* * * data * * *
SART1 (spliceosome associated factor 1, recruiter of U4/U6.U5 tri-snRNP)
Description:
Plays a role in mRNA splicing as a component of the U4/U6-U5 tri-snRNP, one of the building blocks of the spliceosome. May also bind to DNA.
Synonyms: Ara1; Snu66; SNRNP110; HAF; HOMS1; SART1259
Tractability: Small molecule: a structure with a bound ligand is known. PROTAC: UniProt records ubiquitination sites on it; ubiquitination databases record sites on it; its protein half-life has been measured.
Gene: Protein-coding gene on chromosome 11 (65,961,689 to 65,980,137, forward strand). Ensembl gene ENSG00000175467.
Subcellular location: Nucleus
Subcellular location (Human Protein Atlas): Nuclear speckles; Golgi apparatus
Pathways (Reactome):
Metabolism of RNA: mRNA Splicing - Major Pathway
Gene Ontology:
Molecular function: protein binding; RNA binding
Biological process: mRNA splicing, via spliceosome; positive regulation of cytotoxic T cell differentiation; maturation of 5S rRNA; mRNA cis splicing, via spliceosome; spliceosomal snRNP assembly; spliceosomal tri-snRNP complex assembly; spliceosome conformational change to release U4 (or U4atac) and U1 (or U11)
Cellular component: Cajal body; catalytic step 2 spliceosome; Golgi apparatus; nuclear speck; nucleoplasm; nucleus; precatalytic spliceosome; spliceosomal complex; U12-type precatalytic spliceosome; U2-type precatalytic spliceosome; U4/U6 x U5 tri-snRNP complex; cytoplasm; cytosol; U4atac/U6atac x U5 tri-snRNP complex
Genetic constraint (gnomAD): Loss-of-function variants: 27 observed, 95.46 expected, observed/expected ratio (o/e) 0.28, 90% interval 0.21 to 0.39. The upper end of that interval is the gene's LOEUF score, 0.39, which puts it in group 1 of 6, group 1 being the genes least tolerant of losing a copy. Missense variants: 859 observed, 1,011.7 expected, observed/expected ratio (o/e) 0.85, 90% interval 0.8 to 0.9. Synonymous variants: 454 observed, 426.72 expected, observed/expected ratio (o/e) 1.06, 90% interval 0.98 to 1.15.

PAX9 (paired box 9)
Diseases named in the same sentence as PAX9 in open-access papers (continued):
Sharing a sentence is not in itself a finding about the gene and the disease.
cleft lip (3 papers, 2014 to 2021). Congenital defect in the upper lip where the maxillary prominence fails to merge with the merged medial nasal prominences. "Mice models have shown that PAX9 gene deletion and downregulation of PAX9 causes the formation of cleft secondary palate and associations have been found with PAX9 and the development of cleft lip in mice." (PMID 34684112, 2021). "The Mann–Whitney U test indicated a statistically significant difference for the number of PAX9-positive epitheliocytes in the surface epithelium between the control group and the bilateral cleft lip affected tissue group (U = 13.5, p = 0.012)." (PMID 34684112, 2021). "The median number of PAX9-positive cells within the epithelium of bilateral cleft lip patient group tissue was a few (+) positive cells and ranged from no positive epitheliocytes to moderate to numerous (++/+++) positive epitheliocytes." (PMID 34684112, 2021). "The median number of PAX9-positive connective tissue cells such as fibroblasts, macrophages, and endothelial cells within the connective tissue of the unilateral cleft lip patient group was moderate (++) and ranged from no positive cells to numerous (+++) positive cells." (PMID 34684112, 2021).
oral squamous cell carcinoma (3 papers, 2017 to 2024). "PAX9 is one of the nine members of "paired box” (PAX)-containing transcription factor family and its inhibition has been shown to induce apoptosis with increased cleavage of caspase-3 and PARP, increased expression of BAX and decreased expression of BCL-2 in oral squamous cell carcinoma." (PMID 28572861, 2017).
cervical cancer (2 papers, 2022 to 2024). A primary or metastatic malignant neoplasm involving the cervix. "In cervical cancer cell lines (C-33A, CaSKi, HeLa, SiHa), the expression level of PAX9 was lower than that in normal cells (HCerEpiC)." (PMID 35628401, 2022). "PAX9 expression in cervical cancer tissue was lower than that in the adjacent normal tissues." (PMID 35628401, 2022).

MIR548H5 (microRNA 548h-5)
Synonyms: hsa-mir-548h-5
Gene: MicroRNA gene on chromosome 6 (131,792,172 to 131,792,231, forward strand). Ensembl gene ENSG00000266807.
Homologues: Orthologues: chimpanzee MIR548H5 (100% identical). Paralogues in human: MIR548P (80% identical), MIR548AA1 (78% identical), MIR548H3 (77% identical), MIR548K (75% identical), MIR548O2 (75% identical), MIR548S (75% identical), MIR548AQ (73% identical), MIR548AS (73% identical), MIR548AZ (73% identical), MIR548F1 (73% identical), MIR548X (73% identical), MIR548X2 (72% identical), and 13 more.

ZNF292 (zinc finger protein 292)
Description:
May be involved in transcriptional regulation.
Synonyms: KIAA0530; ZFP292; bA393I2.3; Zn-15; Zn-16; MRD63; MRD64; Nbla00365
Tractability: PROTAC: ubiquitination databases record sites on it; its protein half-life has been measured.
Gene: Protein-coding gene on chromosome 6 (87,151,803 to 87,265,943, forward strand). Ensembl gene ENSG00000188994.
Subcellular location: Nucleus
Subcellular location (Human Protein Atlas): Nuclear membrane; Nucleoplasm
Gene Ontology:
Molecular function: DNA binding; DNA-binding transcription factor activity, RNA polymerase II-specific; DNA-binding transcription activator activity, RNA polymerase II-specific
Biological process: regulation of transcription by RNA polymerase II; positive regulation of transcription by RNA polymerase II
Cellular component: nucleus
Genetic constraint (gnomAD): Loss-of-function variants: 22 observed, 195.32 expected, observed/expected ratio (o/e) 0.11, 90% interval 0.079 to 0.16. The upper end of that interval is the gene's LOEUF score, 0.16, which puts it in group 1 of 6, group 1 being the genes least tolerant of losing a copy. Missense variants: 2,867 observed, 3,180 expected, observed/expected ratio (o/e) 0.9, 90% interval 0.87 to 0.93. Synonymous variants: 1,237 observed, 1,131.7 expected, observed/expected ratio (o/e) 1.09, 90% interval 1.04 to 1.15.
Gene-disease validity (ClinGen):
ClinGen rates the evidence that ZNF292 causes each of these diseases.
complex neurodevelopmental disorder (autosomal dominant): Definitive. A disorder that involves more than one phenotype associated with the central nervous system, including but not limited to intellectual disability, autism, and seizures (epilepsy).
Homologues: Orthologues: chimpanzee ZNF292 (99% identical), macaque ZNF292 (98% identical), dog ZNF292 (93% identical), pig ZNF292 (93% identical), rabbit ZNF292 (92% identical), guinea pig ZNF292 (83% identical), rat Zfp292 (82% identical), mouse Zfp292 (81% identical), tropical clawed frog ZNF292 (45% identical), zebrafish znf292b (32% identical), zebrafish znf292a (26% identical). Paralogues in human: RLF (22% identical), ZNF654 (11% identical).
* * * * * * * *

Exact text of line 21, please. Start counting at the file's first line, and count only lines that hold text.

cervical cancer (2 papers, 2022 to 2024). A primary or metastatic malignant neoplasm involving the cervix. "In cervical cancer cell lines (C-33A, CaSKi, HeLa, SiHa), the expression level of PAX9 was lower than that in normal cells (HCerEpiC)." (PMID 35628401, 2022). "PAX9 expression in cervical cancer tissue was lower than that in the adjacent normal tissues." (PMID 35628401, 2022).